The NMAJH has a number of core exhibits that highlight the diverse backgrounds, expectations, and experiences of Jews who immigrated to the United States.  An exhibit titled “Foundations of Freedom: 1654-1880” tells the story of the first Jews to settle in America, including the founders of Mikveh Israel in Philadelphia.  Another exhibit titled “Dreams of Freedom: 1880-1945” tells the story of the mass migration of millions of Jewish immigrants who came to the United States in the late 19th century and their effect on the American Jewish community and the nation as a whole.  Using historical objects, period environments and cutting-edge interactive technology, this exhibit shows how Jewish society integrated into American society at the beginning of the 20th century.
The exhibit “Choices and Challenges of Freedom: 1945 – Today” tells the stories of the post WWII period and the Jewish involvement in the civil rights movement in America.  The final core exhibit is comprised of an “Only in America Hall of Fame” which tells the story of 18 Jewish Americans and their remarkable achievements.   Among those included in the exhibit include Albert Einstein, Jonas Salk, Irving Berlin and Steven Spielberg.  
The NMAJH also always features a special exhibition that is only on display for a limited time.  Running until October 11, 2015 a current exhibit focuses on Jewish involvement in the LGBT civil rights movement titled “The Pursuit of happiness.”  The exhibit is part of the larger 50th anniversary celebration taking place on Independence Mall this summer which pays tribute to first LGBT civil rights march which took place in Philadelphia 50 years ago in 1965.  Another current exhibit focuses on the work of Richard Avedon, a groundbreaking fashion and portrait photographer.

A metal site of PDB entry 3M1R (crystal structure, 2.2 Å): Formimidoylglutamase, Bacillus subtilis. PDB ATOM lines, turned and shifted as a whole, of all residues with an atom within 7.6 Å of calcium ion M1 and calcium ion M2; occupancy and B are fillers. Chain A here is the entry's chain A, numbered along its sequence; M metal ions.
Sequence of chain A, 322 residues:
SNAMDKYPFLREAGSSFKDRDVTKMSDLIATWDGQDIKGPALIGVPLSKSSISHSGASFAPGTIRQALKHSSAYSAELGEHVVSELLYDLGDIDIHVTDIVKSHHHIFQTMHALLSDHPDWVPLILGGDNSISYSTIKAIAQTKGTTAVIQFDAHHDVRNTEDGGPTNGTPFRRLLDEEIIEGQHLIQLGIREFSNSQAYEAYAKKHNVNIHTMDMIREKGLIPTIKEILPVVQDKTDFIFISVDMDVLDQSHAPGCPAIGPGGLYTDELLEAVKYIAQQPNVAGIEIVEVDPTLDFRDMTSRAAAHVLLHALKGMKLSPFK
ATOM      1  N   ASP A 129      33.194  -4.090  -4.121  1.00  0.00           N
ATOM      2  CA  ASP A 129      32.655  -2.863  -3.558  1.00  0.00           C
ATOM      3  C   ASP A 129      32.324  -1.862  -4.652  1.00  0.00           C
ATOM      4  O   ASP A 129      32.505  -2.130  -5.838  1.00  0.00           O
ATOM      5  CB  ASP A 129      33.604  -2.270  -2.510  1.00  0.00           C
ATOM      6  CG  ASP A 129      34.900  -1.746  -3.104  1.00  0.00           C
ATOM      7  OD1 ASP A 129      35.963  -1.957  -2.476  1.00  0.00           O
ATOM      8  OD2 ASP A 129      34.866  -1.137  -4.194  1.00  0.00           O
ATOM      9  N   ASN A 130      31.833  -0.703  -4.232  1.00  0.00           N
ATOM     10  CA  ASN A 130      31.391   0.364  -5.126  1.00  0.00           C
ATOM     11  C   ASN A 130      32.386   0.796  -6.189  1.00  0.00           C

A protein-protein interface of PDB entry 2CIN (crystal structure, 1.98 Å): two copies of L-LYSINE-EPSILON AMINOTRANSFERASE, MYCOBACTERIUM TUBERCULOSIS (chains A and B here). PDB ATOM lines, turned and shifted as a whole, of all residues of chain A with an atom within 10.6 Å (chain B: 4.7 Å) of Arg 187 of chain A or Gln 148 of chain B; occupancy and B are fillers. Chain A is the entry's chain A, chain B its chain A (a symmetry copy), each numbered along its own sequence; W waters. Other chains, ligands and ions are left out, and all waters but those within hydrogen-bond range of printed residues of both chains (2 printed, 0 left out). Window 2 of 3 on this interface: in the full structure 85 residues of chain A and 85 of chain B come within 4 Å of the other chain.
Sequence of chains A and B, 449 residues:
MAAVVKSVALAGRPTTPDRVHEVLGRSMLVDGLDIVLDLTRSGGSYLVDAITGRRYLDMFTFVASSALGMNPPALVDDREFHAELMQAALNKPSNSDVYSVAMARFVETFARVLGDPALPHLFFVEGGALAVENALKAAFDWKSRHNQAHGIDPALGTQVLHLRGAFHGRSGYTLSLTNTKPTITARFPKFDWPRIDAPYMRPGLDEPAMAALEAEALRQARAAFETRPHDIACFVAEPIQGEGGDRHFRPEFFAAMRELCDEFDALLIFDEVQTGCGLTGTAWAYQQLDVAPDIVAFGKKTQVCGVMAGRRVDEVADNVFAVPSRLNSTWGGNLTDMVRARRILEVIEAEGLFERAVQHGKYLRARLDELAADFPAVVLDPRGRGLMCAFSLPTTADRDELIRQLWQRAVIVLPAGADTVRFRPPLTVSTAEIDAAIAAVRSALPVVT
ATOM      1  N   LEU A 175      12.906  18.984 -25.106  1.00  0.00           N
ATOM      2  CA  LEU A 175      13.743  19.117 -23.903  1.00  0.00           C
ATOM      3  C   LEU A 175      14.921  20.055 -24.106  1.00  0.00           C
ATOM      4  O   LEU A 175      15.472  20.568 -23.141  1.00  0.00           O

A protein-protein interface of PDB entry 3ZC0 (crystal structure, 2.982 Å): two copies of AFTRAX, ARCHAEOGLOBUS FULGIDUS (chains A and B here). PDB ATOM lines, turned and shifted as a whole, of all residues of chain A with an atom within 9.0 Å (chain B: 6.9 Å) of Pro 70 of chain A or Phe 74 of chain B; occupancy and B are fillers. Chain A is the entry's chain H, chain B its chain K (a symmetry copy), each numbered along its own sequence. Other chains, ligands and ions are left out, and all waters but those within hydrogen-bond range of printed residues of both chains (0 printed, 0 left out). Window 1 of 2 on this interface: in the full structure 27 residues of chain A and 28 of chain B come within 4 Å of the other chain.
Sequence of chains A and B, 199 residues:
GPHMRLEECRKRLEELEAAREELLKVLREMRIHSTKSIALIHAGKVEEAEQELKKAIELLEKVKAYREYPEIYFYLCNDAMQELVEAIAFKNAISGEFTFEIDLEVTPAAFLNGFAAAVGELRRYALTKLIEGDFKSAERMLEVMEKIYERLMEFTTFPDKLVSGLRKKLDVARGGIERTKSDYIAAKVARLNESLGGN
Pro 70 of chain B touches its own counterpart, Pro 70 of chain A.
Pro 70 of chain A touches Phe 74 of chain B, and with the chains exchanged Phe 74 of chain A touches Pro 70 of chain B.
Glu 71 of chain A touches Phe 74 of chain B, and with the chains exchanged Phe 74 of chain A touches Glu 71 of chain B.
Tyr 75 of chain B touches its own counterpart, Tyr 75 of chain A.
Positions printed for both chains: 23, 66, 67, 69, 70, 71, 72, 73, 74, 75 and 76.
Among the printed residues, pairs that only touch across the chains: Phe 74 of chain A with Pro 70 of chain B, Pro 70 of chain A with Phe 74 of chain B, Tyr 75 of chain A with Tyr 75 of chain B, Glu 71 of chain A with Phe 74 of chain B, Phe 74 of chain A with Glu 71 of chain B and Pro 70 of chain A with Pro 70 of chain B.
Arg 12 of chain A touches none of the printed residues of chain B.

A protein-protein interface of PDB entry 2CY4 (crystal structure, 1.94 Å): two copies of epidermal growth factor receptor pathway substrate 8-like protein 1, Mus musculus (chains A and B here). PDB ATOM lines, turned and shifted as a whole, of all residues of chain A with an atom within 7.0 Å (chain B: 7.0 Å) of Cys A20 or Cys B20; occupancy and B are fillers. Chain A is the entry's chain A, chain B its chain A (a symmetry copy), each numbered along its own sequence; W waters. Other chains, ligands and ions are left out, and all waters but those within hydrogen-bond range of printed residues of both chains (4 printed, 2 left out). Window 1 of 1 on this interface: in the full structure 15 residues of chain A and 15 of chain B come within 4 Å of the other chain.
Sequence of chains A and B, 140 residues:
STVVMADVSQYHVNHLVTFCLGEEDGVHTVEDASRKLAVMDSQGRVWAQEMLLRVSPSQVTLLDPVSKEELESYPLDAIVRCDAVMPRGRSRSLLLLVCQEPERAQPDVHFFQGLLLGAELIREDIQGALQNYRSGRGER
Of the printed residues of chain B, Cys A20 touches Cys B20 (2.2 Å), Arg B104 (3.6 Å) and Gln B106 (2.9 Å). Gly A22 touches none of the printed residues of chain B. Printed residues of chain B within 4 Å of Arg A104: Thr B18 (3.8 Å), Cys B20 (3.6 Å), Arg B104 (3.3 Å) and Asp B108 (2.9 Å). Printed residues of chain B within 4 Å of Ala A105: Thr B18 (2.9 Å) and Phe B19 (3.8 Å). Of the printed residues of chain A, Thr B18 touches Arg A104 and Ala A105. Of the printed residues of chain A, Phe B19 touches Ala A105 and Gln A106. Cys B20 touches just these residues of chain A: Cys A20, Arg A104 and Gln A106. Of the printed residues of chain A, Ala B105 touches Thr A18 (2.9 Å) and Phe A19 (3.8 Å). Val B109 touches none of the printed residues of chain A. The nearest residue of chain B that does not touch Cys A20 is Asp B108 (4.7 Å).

Interior of National Museum of American Jewish History

Insider Tips

Nearly every museum has a gift shop but the Museum Store at the NMAJH is unique in the sense that it can be a destination itself.  Aside from your standard museum mementos, the NMAJH Museum Store features all kinds of unique and interesting items.  From designer jewelry to home décor, there is a lot to see.  There are gifts designed for bar mitzvahs and bat mitvehs, as well as necessities for Jewish holiday celebrations.  There is even a Ketubah gallery that produces traditional Jewish wedding contracts to be used in Jewish wedding ceremonies!
The NMAJH also offers educational programs designed for students of all ages and the NMAJH makes a great location for a field trip.  A trip to the NMAJH can make a great compliment to a field trip with The Constitutional Walking Tour.  To make it a stress free experience for teachers, The Constitutional Walking tours offers a slightly adjusted tour which can be made to end directly at the NMAJH.  The NMAJH is also directly next door the Philadelphia Bourse which is a great location for students to have lunch while on a field trip to historic Philadelphia!

How to Get There

Guests of The Constitutional Walking Tour will find the NMAJH very easy to reach by foot as the museum is located just one block south of the National Constitution Center, where all of our tours begin and end.  The NMAJH is also directly adjacent to the 5th Street Station on the Market Frankford line which makes the museum quite easy to reach through public transportation as well.  Those who wish to drive to the museum will find it quite easy to find parking as numerous parking garages are nearby including the Bourse Garage less than a block away.  


Tues-Fri: 10:00am – 5:00 pm
Sat and Sun: 10:00am – 5:30pm
(Note: These hours are subject to change and you may want to contact the National Museum of America Jewish History to confirm)

Additional Information

101 South Independence Mall East,
Philadelphia PA 19106